Lib Dem leader Nick Clegg will say his party are fighting '60 Eastleighs' on the campaign trail in the Hampshire constituency today.Read the full story ›
Vince Cable is prepared to work alongside the Tories in another coalition - but has set his sights on a new job.
Regarded as one of the most left-wing of Lib Dem Cabinet ministers, the Business Secretary is often touted as a possible partner for Ed Miliband if the party went into coalition with Labour.
However, speaking to the Mail on Sunday, Cable criticised the Labour leader's "poor judgment" and said he was ready to "stomach" another five years of co-operation with the Conservatives and would like George Osborne's job as Chancellor.
"I'm up for having a substantial role. My prime interest is the economy. There are two economic departments in Whitehall and I've done one of them for five years. I'll leave you to do the maths."
Mr Cable did not rule out a coalition with Labour, but was critical of two "really big mistakes" made by Miliband.
"He should have said up-front on the financial crisis that `We screwed up seriously' and done a mea culpa.
"And I feel let down by his foolish plan to cut university tuition fees to £6,000. It is a low-grade response. He couldn't resist a cheap soundbite at our expense. Very poor judgment. And his fiscal policy is so vague."
Nick Clegg says he will not strike any post-election deal with a Labour minority government propped up "on a life support system" by the SNP.
The Liberal Democrat leader added that a coalition with a party that had the second largest number of seats after 7 May would lack "legitimacy".
Labour has repeatedly ruled out forming a formal coalition with the Scottish nationalists in spite of its leader Nicola Sturgeon indicating she would be willing to work in an "anti-Tory majority".
But Mr Clegg told the Financial Times: "I totally rule out any arrangements with the SNP - in the same way I rule out any arrangements with Ukip - because there is no meeting point for me with one party that basically wants to pull our country to bits and another party that wants us to pull out of the EU.
"I would never recommend to the Liberal Democrats that we help establish a government which is basically on a life support system, where Alex Salmond could pull the plug any time he wants. No, no, no."
The Liberal Democrats have proposed to invest an extra £10 million in mental health care for military personnelRead the full story ›
Liberal Democrat leader Nick Clegg's wife Miriam joined him today as he rallied support for his party at a pub in Sheffield.
It is the first time they have been pictured together on the campaign trail.
Chief Secretary to the Treasury Danny Alexander has finally responded to the infamous "no money" note left by his predecessor.
Labour's Liam Byrne famously left a note to his successor after Labour's election defeat in 2010, saying "Dear Chief Secretary, I'm afraid that there is no money. Kind regards and good luck."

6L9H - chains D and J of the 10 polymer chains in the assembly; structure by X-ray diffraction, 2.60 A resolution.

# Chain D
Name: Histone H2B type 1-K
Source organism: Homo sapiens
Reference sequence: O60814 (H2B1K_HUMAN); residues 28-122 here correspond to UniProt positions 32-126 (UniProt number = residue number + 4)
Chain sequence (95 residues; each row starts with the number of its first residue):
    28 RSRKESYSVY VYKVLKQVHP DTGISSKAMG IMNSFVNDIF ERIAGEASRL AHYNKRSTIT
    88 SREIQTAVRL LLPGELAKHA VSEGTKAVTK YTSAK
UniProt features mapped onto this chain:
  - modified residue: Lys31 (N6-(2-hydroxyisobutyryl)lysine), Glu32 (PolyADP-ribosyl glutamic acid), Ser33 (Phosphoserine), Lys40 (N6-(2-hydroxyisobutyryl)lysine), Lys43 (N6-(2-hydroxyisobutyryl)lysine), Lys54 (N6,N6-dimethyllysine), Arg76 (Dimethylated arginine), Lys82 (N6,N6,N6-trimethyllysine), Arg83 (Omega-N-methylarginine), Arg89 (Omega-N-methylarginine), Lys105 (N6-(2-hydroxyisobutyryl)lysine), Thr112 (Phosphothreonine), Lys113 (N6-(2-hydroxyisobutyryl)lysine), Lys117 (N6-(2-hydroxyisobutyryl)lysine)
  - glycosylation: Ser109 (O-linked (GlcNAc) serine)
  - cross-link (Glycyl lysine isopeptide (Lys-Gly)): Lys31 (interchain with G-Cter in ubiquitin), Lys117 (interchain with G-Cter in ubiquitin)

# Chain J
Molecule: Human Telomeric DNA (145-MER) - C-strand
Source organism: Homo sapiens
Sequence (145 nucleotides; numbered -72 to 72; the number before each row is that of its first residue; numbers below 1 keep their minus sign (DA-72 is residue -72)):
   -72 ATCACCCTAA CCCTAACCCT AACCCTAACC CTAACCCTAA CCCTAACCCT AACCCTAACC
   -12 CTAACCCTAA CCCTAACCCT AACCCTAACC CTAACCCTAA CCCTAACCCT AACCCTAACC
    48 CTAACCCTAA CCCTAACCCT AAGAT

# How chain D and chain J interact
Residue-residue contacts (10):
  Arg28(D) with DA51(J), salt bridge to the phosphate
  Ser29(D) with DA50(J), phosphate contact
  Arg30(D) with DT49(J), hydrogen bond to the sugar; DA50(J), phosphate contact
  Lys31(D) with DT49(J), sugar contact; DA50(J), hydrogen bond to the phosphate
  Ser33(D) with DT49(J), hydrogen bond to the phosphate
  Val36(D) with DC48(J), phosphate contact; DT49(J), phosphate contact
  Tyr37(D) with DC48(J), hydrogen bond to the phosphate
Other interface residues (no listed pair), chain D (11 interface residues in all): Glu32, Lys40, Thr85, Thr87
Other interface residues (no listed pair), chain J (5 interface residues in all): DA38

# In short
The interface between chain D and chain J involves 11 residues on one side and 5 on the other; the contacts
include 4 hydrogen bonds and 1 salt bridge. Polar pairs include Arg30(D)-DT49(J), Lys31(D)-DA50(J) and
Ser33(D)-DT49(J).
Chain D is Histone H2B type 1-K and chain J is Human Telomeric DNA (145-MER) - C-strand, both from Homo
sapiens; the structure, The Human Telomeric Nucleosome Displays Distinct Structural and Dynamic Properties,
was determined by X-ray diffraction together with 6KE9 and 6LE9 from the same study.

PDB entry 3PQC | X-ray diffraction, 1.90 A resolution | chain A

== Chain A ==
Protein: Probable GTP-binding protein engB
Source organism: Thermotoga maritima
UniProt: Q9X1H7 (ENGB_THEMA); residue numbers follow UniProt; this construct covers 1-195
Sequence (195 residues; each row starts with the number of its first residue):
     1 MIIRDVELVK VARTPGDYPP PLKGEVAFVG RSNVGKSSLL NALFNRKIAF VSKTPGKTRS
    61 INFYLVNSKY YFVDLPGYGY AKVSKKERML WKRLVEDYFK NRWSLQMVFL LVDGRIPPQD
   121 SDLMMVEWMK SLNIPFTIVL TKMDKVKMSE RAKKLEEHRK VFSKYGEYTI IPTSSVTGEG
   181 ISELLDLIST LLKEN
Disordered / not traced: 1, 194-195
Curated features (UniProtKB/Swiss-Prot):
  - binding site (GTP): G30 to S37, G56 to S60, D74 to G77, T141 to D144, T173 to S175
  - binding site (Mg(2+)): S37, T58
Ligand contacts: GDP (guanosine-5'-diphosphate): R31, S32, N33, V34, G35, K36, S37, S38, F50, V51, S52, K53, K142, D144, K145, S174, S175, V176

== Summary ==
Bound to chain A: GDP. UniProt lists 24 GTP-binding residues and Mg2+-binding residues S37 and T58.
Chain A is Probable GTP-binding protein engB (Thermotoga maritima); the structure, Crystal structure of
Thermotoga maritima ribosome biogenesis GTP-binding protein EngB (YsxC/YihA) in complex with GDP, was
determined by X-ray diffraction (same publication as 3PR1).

Five years after taking over, Mr Alexander sent a letter to Mr Byrne apologising for the late reply but that he had been "busy fixing the economy".
"The deficit halved. Jobs up. Growth up. That's the Liberal Democrat record," the Liberal Democrat minister wrote.
"We won't let you - or the Tories - screw it up!"
A minority government led by Labour or the Tories would spell economic disaster and could cost the average homeowner £800 a year, the Liberal Democrats have claimed .
In a speech, Chief Secretary to the Treasury Danny Alexander will say "An unstable government, unable to take serious decisions, pulled sharply to left or right, with Alex Salmond or Nigel Farage, would cost us all dear. It would jam the brakes on the economic recovery."
"As the market commentary makes clear, such an outcome would lead to higher costs of government borrowing, mortgage costs rising by at least an estimated £800 a year, and a weaker pound.
"That would be an economic disaster for Britain, and an insult to the massive effort and the many sacrifices made by millions of people and businesses who are powering our recovery.
We are the only party that can keep Britain in the centre ground, the markets happy and the recovery going."
David Laws has said that the Institute for Fiscal Studies figures show the Liberal Democrats are the only party, "trusted to build a stronger economy."
The IFS could not be clearer - when it comes to the economy the Liberal Democrats are the most transparent and are the party that will end austerity the earliest.
By contrast, the IFS lift the lid on Tory plans to cut public spending to the bone and accuse them of burying details of their the plans to shrink the state.
They also shine a light on the sheer scale of Labour’s deficit denial, which includes yet unspecified levels of borrowing, despite starving the NHS of the cash it needs.
It's now official. Only the Liberal Democrats can be trusted to build a stronger economy and fairer society, and create opportunity for all.
None of the top political parties have provided "anything like full details" on plans to cut the deficit in their manifestos, IFS says.Read the full story ›
None of the main political parties has provided "anything like full details" on plans to cut the deficit in the next Parliament, the Institute for Fiscal Studies has said.